First, take some time to map out your assets and allies.

What skills, knowledge, or experience do you possess that can help you? If the company’s focus is expansion into the Latin American market, speaking Spanish is going to be a huge help.

On top of that, what relationships and allies can you tap? Maybe your boss knows you want to take a leading role in the expansion, or the head of communications knows how skilled you are in social media.

Next, think about what constraints you’ll face- structural, cultural, or related to talent and personnel – so you can start to work around them.

Maybe the VP of operations wants to install his own manager in Latin America and therefore block you.

Or maybe your company values experience and longevity more than anything else, so it’s hard to get your ideas heard when you’ve only been there a couple of years.

Finally, break your strategy down into specific steps.

If your strategy is to become a leader in your company’s Latin American expansion efforts, your goal might be to land a specific leadership role in the team.

Over the next six months, your tactics might include understanding who makes the hiring decisions; making sure your allies recommend you to that person; refreshing your Spanish; and researching the Latin American market through in-depth reading and informational interviews so you can hit the ground running.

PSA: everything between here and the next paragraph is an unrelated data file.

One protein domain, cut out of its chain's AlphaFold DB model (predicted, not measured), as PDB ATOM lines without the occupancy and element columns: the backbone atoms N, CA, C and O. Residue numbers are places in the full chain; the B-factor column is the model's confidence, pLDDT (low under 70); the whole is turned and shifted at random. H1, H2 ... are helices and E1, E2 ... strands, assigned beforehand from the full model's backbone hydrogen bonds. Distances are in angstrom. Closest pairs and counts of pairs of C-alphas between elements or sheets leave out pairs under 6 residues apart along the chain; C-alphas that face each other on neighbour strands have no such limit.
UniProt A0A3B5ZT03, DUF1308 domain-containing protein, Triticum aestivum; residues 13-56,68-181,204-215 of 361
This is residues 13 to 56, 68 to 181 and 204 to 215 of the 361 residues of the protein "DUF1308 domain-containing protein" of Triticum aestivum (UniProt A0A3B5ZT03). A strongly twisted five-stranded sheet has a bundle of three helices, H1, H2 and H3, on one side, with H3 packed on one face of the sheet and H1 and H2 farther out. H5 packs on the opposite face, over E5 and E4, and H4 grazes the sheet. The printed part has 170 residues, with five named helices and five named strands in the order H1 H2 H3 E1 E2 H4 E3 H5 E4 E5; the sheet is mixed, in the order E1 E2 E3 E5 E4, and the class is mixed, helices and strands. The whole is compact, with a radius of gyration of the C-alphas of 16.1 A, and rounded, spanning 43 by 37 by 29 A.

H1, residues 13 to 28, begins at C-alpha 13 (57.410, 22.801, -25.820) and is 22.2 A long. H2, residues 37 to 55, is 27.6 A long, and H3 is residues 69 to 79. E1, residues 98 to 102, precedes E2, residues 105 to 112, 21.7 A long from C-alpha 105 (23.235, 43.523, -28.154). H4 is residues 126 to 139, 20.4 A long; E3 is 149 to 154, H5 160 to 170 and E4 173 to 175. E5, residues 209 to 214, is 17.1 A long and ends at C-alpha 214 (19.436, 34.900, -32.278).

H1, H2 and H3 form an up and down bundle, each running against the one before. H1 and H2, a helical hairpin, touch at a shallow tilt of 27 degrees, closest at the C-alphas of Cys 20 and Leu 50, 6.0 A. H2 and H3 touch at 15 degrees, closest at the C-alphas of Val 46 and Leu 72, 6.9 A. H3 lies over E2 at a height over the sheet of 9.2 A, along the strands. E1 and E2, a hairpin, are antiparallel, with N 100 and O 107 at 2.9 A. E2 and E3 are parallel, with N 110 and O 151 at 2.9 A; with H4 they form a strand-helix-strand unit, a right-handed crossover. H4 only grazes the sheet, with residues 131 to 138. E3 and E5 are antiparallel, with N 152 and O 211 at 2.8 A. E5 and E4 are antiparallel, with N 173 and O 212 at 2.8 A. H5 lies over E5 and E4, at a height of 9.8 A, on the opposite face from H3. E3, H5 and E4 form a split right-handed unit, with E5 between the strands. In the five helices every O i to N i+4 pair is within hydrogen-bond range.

1. Measure your success

How do you know if your strategy is on the right track? You developed it with the best of intentions, taking into account all the facts you had at the time.

But circumstances change and evolve.

It’s possible that your strategy should, too.

How do you know? Here’s a three step system you can put in place to measure your progress and keep yourself moving forward:

  • First, identify your assumptions and get clear on what success looks like.

Yes, you want the new product to be a hit, but what does that mean? How many units sold? By when? How many mentions in the press or new wholesale partners?

  • Second, evaluate your progress at regular intervals.

Whether we’re talking about business strategy or your career, identify in advance when and how you’re going to track your progress so it doesn’t get neglected once you’re in the midst of implementation.

  • Third, document your processes.

When we review our assumptions, check them against those milestones, and see what we got right and wrong, we can see where we’re overconfident and where we’ve historically had blind spots.

The more self-reflection we can manage when it comes to strategic thinking, the better off we’ll be.

These are just a few of the steps you can take to sharpen your decision making skills and hone your strategic thinking.

*Dorie Clark is a strategy consultant, executive coach, and keynote speaker. They have twice been named one of the Top 50 Business Thinkers in the World by Thinkers50.

This article first appeared at linkedin.com.